The story of Devil May Cry has never been one for a simple telling, but Ninja Theory starting over makes for a story that isn’t only heavily focused on modern times, but also putting the seriously over the top insanity that often took place in previous games cinematic sequences on the back-burner. This results in a seriously mind bending experience if you let it take hold, often assisted by the soundtrack that lends a heavy hand in the aspect of keeping DmC true to it’s ancestors by keeping it over the top and ridiculous as possible. Many will state they are afraid to play because it kills the things created by the original, but hear me when I say they simply allow them to make sense, and make you actually feel what Dante is feeling, which is something I don’t think any action game has accomplished.
The story is basic enough entering the game. You’re Dante, you’re a loner burnout who doesn't have much ambition to do anything, but when the Demons come a knocking, Dante doesn't take a second thought to fulfilling his destiny. Few games manage to introduce the initial means of combat without it coming off as a bit impossible. DmC does the opposite, with the opening credits doing their part to explain just how you get in the pickle you start the game in, assembling the pieces of your arsenal and stylishly getting dressed while getting in some shots for the older DmC fans. All in all, for a story that's technically been told many times over, namely in this particular Angel vs Devil storytelling, the game does everything right. Moreover, it manages to maintain the things that make a game like Devil May Cry fun, while doing enough to set itself apart without alienating the previous fan-base aside from an over exaggerated, literally skin deep aspect. Few games compel me to rush back into their world to the finish, and fewer for a second visit right after, but DmC did that and more, and even after honestly trying, I fail to find any serious issues with any part of this game. So I invite you, go forth, and face your demons.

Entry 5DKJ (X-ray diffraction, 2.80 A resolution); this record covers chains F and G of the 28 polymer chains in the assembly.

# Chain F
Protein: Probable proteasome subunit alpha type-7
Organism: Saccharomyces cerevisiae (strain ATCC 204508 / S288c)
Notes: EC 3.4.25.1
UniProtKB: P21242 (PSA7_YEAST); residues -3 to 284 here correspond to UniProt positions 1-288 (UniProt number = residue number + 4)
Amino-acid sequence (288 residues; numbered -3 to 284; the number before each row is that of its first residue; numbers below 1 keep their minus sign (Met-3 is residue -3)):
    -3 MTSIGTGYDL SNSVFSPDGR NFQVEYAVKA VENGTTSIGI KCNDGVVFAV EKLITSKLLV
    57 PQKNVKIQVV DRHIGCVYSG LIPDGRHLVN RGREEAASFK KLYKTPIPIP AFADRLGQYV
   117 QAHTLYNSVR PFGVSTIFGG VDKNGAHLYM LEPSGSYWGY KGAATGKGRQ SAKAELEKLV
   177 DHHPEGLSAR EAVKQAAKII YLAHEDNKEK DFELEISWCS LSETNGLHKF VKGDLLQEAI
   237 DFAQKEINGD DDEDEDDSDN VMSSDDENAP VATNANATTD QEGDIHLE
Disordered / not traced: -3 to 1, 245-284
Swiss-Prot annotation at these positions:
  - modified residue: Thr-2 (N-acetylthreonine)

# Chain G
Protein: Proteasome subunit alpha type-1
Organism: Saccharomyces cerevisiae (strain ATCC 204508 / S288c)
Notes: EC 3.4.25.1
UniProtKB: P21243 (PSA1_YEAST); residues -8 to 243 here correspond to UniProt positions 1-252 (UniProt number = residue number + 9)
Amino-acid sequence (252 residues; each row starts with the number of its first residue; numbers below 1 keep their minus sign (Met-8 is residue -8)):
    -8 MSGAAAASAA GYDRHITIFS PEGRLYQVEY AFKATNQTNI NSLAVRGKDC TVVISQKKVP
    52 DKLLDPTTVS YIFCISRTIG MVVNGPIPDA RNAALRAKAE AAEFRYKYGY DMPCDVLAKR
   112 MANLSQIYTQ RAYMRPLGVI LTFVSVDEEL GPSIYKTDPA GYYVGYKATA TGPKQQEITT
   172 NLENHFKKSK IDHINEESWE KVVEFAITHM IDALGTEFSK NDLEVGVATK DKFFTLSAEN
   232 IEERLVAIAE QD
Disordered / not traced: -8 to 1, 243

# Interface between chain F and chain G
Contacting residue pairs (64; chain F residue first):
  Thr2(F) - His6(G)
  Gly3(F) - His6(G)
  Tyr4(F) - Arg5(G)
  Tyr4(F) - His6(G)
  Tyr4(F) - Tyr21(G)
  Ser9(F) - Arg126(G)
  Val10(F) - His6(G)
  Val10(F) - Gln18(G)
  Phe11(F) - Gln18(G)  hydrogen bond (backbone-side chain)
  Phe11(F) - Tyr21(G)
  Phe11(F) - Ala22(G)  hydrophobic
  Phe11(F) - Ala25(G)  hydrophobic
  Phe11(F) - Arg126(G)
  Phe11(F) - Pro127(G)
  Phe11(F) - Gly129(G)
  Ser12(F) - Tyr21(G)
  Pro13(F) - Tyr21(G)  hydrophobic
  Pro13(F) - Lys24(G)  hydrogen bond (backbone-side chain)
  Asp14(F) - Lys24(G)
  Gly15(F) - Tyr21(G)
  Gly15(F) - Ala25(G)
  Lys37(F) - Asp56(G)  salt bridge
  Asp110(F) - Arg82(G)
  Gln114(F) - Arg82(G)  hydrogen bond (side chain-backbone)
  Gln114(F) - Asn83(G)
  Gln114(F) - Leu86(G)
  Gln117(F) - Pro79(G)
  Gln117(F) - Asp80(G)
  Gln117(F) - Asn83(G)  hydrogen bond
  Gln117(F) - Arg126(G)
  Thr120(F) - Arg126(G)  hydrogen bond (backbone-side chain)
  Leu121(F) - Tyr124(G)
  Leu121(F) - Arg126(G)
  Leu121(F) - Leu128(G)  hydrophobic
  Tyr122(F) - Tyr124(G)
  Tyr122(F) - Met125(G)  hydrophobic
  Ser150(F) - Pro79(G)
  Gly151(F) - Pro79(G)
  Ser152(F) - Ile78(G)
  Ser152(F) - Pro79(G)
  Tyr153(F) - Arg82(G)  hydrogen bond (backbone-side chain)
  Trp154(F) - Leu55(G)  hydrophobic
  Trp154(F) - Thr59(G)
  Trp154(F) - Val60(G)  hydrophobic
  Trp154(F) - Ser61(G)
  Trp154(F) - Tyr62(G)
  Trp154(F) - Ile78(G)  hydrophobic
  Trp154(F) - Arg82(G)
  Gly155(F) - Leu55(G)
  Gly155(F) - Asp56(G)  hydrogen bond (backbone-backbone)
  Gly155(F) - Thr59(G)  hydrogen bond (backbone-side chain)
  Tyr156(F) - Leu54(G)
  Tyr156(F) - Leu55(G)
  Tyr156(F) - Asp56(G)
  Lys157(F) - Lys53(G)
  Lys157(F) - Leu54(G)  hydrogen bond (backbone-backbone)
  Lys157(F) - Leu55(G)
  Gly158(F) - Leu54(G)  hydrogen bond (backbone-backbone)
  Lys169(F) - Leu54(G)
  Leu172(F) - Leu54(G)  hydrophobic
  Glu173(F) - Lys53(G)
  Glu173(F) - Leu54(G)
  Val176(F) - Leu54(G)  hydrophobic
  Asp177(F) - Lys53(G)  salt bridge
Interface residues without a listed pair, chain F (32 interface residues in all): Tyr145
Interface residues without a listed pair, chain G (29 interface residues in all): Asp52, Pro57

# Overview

DmC Devil May Cry gets a ⅘.
DmC Devil May Cry (Xbox360, Playstation3, PC) Available now.
Review based on retail version of game played through on the hardest difficulty available without unlocking.
Game consists of 20 Single player missions, contains no multiplayer aspect, DLC coming soon to both story mode as well as “Bloody Palace” survival mode (coming soon after release for free) Average playthrough length is about 10+ Hours depending on how much exploration you do.